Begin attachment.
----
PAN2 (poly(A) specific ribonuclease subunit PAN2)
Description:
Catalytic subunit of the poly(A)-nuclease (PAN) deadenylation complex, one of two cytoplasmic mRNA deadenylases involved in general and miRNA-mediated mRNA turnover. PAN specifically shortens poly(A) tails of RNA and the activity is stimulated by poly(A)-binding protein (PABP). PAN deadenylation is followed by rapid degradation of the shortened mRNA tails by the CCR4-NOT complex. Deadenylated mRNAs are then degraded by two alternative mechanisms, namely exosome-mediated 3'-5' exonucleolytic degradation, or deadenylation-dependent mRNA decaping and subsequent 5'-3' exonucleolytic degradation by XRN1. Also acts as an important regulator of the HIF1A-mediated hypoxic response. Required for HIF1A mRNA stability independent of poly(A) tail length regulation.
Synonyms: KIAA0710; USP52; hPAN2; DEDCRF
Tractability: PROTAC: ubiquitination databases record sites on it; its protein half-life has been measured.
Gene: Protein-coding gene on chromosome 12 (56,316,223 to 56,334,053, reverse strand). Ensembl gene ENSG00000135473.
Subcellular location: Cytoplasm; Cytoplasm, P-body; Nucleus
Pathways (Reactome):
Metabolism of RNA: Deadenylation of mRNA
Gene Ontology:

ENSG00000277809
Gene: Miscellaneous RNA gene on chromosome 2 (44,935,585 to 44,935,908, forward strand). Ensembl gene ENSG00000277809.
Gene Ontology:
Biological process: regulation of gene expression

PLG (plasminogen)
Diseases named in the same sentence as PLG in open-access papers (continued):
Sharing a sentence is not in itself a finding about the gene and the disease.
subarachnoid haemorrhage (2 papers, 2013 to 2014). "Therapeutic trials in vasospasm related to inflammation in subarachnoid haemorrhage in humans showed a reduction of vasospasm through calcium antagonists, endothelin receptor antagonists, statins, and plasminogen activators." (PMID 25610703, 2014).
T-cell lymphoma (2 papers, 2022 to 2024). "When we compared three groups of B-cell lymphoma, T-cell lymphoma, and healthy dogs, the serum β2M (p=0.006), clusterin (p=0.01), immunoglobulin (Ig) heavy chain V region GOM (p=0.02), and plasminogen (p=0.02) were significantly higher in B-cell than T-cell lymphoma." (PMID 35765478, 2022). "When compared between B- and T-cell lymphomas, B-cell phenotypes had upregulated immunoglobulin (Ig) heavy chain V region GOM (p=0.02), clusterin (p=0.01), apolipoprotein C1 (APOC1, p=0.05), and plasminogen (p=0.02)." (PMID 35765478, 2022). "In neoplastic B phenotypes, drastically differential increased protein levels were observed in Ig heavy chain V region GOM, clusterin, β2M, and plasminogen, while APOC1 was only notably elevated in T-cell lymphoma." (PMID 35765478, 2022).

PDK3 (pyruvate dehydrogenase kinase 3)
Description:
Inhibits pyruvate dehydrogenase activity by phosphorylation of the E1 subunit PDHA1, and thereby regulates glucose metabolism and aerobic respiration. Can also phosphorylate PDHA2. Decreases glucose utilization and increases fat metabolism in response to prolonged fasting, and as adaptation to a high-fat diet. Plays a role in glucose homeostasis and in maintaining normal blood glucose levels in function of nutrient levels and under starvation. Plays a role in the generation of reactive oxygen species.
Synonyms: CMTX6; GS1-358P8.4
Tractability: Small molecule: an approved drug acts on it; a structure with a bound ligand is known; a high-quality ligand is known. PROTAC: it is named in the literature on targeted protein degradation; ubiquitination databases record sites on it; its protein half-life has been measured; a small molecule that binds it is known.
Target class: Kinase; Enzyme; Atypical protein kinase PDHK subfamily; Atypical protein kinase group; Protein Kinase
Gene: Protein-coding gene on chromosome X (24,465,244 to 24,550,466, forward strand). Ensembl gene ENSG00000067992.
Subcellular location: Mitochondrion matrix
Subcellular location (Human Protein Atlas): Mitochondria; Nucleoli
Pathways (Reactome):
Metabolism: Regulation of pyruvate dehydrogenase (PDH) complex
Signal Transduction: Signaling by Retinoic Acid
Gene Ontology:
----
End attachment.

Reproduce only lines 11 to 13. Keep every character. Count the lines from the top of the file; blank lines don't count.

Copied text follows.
ENSG00000277809
Gene: Miscellaneous RNA gene on chromosome 2 (44,935,585 to 44,935,908, forward strand). Ensembl gene ENSG00000277809.
Gene Ontology: